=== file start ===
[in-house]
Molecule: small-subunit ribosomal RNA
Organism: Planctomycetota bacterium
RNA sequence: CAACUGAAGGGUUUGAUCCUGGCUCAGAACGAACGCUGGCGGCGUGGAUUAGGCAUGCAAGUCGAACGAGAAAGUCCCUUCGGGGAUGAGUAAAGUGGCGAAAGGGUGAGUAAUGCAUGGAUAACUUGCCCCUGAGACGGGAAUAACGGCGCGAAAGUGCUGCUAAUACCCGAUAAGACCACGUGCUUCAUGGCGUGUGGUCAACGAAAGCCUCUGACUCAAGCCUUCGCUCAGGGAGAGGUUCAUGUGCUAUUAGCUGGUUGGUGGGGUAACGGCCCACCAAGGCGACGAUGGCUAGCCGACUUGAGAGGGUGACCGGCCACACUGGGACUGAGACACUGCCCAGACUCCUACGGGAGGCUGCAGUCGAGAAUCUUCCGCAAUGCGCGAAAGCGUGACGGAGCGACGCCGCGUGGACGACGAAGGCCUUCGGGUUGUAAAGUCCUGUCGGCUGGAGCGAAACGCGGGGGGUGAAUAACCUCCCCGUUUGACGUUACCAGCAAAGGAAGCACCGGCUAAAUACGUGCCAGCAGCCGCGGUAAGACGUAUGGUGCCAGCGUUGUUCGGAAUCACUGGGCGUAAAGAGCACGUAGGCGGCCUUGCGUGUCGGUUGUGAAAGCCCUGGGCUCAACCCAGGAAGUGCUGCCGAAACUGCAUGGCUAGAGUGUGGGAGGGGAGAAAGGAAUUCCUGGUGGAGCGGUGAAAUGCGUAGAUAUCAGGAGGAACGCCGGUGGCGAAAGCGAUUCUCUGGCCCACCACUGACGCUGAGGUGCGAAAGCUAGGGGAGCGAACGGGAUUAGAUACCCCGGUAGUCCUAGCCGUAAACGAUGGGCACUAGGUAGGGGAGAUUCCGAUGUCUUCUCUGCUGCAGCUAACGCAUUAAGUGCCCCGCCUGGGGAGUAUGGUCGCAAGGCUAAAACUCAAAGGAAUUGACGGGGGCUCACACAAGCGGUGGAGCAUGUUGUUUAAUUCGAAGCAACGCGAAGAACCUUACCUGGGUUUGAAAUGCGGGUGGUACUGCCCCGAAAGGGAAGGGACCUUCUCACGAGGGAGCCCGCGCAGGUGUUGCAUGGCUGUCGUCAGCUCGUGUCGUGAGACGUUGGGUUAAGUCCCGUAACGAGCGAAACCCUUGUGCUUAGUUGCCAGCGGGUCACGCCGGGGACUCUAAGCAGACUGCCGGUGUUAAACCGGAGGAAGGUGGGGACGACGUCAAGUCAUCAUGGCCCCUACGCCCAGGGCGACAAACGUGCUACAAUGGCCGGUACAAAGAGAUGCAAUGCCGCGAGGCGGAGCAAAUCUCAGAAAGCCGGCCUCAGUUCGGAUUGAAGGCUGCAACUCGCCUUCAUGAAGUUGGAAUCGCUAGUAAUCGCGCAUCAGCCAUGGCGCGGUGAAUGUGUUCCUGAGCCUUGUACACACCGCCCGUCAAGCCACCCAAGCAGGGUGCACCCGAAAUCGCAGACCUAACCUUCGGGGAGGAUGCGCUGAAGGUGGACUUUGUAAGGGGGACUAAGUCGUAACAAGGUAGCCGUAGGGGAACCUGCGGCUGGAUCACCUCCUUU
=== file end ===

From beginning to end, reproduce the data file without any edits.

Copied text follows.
[in-house]
Molecule: small-subunit ribosomal RNA
Organism: Planctomycetota bacterium
RNA sequence: CAACUGAAGGGUUUGAUCCUGGCUCAGAACGAACGCUGGCGGCGUGGAUUAGGCAUGCAAGUCGAACGAGAAAGUCCCUUCGGGGAUGAGUAAAGUGGCGAAAGGGUGAGUAAUGCAUGGAUAACUUGCCCCUGAGACGGGAAUAACGGCGCGAAAGUGCUGCUAAUACCCGAUAAGACCACGUGCUUCAUGGCGUGUGGUCAACGAAAGCCUCUGACUCAAGCCUUCGCUCAGGGAGAGGUUCAUGUGCUAUUAGCUGGUUGGUGGGGUAACGGCCCACCAAGGCGACGAUGGCUAGCCGACUUGAGAGGGUGACCGGCCACACUGGGACUGAGACACUGCCCAGACUCCUACGGGAGGCUGCAGUCGAGAAUCUUCCGCAAUGCGCGAAAGCGUGACGGAGCGACGCCGCGUGGACGACGAAGGCCUUCGGGUUGUAAAGUCCUGUCGGCUGGAGCGAAACGCGGGGGGUGAAUAACCUCCCCGUUUGACGUUACCAGCAAAGGAAGCACCGGCUAAAUACGUGCCAGCAGCCGCGGUAAGACGUAUGGUGCCAGCGUUGUUCGGAAUCACUGGGCGUAAAGAGCACGUAGGCGGCCUUGCGUGUCGGUUGUGAAAGCCCUGGGCUCAACCCAGGAAGUGCUGCCGAAACUGCAUGGCUAGAGUGUGGGAGGGGAGAAAGGAAUUCCUGGUGGAGCGGUGAAAUGCGUAGAUAUCAGGAGGAACGCCGGUGGCGAAAGCGAUUCUCUGGCCCACCACUGACGCUGAGGUGCGAAAGCUAGGGGAGCGAACGGGAUUAGAUACCCCGGUAGUCCUAGCCGUAAACGAUGGGCACUAGGUAGGGGAGAUUCCGAUGUCUUCUCUGCUGCAGCUAACGCAUUAAGUGCCCCGCCUGGGGAGUAUGGUCGCAAGGCUAAAACUCAAAGGAAUUGACGGGGGCUCACACAAGCGGUGGAGCAUGUUGUUUAAUUCGAAGCAACGCGAAGAACCUUACCUGGGUUUGAAAUGCGGGUGGUACUGCCCCGAAAGGGAAGGGACCUUCUCACGAGGGAGCCCGCGCAGGUGUUGCAUGGCUGUCGUCAGCUCGUGUCGUGAGACGUUGGGUUAAGUCCCGUAACGAGCGAAACCCUUGUGCUUAGUUGCCAGCGGGUCACGCCGGGGACUCUAAGCAGACUGCCGGUGUUAAACCGGAGGAAGGUGGGGACGACGUCAAGUCAUCAUGGCCCCUACGCCCAGGGCGACAAACGUGCUACAAUGGCCGGUACAAAGAGAUGCAAUGCCGCGAGGCGGAGCAAAUCUCAGAAAGCCGGCCUCAGUUCGGAUUGAAGGCUGCAACUCGCCUUCAUGAAGUUGGAAUCGCUAGUAAUCGCGCAUCAGCCAUGGCGCGGUGAAUGUGUUCCUGAGCCUUGUACACACCGCCCGUCAAGCCACCCAAGCAGGGUGCACCCGAAAUCGCAGACCUAACCUUCGGGGAGGAUGCGCUGAAGGUGGACUUUGUAAGGGGGACUAAGUCGUAACAAGGUAGCCGUAGGGGAACCUGCGGCUGGAUCACCUCCUUU